Today on the blog I am joined by Allan Guthrie as part of the Bloody Scotland Blog Tour which is taking place between 11 to 13 September 2015. Allan Guthrie is an award-winning Scottish crime writer and ebook bestseller. His debut novel, Two-Way Split, was shortlisted for the CWA Debut Dagger award and went on to win the Theakston’s Crime Novel Of The Year in 2007. He is the author of four other novels: Kiss Her Goodbye (nominated for an Edgar Ward, Anthony Award and Gumshoe Award), Hard Man, Savage Night and Slammer and three novellas: Kill Clock, and Kindle bestsellers Killing Mum and Bye Bye Baby.
Al Guthrie will be at Bloody Scotland in Stirling. For more details please click here and here. His latest book is the Kindle bestseller Bye Bye Baby. He is also the co-founder of digital publisher Blasted Heath.
Describe your writing in a sentence?
Can I do it in a word? Stuttering.
Do you have any literary influences, or writers that you admire?
When I first started trying to write crime novels my main influences were Christopher Brookymre, Douglas Lindsay and Charles Higson. As time went by and I realised I wasn’t capable of being even one-tenth as funny as Brookymre, Lindsay or Higson, I started reading a lot more American noir fiction from the 30s through to the 60s. So my influences tend to come from there – James M Cain, Horace McCoy, David Goodis, Jim Thompson, et al.
When you are writing, which has the slight edge plot or character?
For me, character tends to drive plot. Having said that, a great character with a dull plot is a terrible waste of a great character.
What made you decide to write standalone novels instead of a series?
It wasn’t so much a conscious decision as me just writing some novels back-to-back that happened to be standalones. I also don’t write the kind of novels (at least not so far) that lend themselves to a series. In most of my novels, the few characters who remain alive at the end of the book are too traumatised to go through something similar again. Having said that, I do have a recurring character in Gordon Pearce, who pops up in a few books, sometimes in a central role and sometimes as more of a peripheral figure. He’s a fairly robust kind of guy and apparently quite hard to traumatise. I do try, though.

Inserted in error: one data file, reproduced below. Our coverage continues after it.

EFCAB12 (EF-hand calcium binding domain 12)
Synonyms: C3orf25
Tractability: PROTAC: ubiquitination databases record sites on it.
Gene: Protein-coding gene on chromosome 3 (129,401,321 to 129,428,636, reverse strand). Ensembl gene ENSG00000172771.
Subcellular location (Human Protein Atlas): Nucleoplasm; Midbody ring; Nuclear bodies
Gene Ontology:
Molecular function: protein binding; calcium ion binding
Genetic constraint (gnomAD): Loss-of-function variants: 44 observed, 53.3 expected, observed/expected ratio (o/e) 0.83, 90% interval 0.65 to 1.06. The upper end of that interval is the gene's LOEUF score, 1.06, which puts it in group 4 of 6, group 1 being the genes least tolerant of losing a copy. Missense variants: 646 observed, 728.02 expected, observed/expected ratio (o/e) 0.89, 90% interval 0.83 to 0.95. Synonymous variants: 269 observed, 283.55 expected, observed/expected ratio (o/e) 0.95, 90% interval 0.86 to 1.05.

When can we expect the next book from you? The last book (If I am not mistaken) was Bye Bye Baby back in 2010.
That’s quite true. I did co-write a novella, Replacing Max, with Stuart MacBride (anthologised in Dark Duets (HarperVoyager)), which is slightly longer than Bye Bye Baby. But that was a while ago too. I’ve made several predictions as to when there might be a new book, but they’ve all been horribly wrong. So I’ll not make any more bold pronouncements for now, other than to say that there are a couple of books in the works that might see the light of day sometime soon. Possibly. But don’t quote me on it.
You have also written a number of short stories and contributed an essay to one of my favourite books of all time Books to Die For. Which do you prefer, writing novels or short stories?
Novels are seriously hard work. It should get easier, but I find it gets harder with each book and becomes increasingly labour intensive. So short stories make sense if you don’t have a lot of spare time or write slowly (or especially if both are true). I’ve always been a big fan of novellas, though. Both as a reader and a writer. I like to be able to see the end when I start and then hold the entire book in my head when I’m finished. Novellas are perfect for that.
On the one hand I love Hard Case Crime not solely because of the books that they publish but also because of their covers. The downside is that I have had to stop reading them on public transport because I keep on getting really weird looks. They published Kiss Her Goodbye. How did you feel about being published by them? They are in their own way a unique publisher.
At the time Kiss Her Goodbye was commissioned, Hard Case Crime was brand new, so I had no idea what to expect. But I took to Charles Ardai, the man behind HCC, straight away. He’s one hell of an editor and taught me a lot about the craft. I loved the cover they commissioned for my book too. Some publishers ask for ideas for covers and then proceed to ignore them. Charles asked which scene from the book I’d like to see painted, I mentioned a couple, and one of those ended up as the basis of the cover art.
Of all your books which is your favourite and why?
Slammer. It’s the one that achieves the closest approximation of what I set out to do. I think it’s possibly the most affecting too. But authors are notoriously bad judges of their own books, so although it’s my favourite, it’s quite probably not the best one.